Walters: Environmental Policy Needn't Cost Jobs

Article excerpt

Journal Record Staff Reporter

It's not a "given" that economic development has to erode the environment, Gov. David Walters told the audience Wednesday at the Governor's Water Conference at the Marriott Hotel.

During his remarks, Walters also said he was proud of the progress the state has made in water development over the past 20 years, compared with other states and with other countries.

"Environmental policy need not cost us jobs," he said. "I think it's clear to say it is good for us."

Walters described how, on a trip to Moscow, the airplane he was riding in began to descend through an overcast sky, which really was a polluted sky. The rivers and streams were dirty, he said.

The state and nation should focus on opportunities to export environmental technology, he said. On a visit to Mexico, the governor said he appealed to that country's leaders to hire an Oklahoma company to convert 250 automobiles there to use compressed natural gas. "That builds jobs here," he said.

Oklahomans have shown a willingness to invest in the areas of education and water development, evidenced by approval of common education House Bill 1017 and the recent passage of a $350 million capital improvement bond issue, Walters said. While the bulk of the bond issue will fund higher education projects, $5.7 million of the proceeds are earmarked for the Oklahoma Water Resources Board for loans and grants.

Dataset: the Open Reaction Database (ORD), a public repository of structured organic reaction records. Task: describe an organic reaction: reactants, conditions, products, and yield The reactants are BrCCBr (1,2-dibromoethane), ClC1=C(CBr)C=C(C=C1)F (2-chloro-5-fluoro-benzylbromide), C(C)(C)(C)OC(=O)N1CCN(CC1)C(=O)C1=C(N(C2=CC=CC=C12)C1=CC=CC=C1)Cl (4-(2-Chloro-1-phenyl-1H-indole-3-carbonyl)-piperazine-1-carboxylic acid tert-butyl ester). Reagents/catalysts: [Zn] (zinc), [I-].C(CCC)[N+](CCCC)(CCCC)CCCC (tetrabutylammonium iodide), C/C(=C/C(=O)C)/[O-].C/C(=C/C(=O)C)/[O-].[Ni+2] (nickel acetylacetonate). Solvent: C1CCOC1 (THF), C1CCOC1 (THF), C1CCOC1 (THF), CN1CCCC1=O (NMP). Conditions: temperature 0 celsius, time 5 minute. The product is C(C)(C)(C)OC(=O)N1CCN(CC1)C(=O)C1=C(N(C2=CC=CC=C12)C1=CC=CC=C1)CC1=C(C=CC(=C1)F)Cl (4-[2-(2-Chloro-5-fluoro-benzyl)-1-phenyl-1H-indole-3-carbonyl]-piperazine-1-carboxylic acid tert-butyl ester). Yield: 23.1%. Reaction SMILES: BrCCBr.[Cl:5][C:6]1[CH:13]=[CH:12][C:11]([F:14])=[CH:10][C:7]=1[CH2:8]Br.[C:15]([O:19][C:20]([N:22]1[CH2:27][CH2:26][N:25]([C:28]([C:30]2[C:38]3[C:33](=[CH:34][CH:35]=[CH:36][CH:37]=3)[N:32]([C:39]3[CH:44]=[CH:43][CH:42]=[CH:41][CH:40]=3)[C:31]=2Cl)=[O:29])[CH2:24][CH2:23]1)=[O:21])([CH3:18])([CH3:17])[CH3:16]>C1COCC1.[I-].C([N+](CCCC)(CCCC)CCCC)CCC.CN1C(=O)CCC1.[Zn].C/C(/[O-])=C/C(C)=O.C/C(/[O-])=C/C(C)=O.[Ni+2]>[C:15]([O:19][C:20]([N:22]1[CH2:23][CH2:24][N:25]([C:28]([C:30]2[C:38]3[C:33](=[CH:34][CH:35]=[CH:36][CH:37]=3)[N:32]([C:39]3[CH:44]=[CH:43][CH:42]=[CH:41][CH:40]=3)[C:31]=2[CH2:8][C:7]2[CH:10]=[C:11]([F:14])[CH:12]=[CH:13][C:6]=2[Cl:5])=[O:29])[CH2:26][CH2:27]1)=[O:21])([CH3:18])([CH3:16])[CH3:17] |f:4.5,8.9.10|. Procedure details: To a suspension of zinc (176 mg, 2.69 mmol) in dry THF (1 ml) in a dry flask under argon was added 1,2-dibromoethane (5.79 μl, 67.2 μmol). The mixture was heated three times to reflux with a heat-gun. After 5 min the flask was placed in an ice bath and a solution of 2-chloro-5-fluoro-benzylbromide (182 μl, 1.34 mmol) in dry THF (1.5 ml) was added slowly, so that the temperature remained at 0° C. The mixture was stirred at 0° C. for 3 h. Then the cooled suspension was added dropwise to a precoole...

The governor said he had been watching the "Today" morning program on NBC-TV, which has been broadcasting from Africa.

"If Africa had in education what we have, and the foresight in water development that we have, it would be a completely different continent," he said.

A trip to Israel last summer awakened Walters to the fact that it was a land of 8,000 square miles of desert and rock, with a trickle of water running through it in the Jordan River, he said. The Israelis have used sound water management, conservation practices, and have developed ways to deal with brackish water, and have ended up being a super power, he said.

"We've been at it longer than many other states, and I'm proud of what's happened here," Walters said. From Dust Bowl days, Oklahoma now has reservoirs, lakes and a ground water system in the western part of the state, he said. …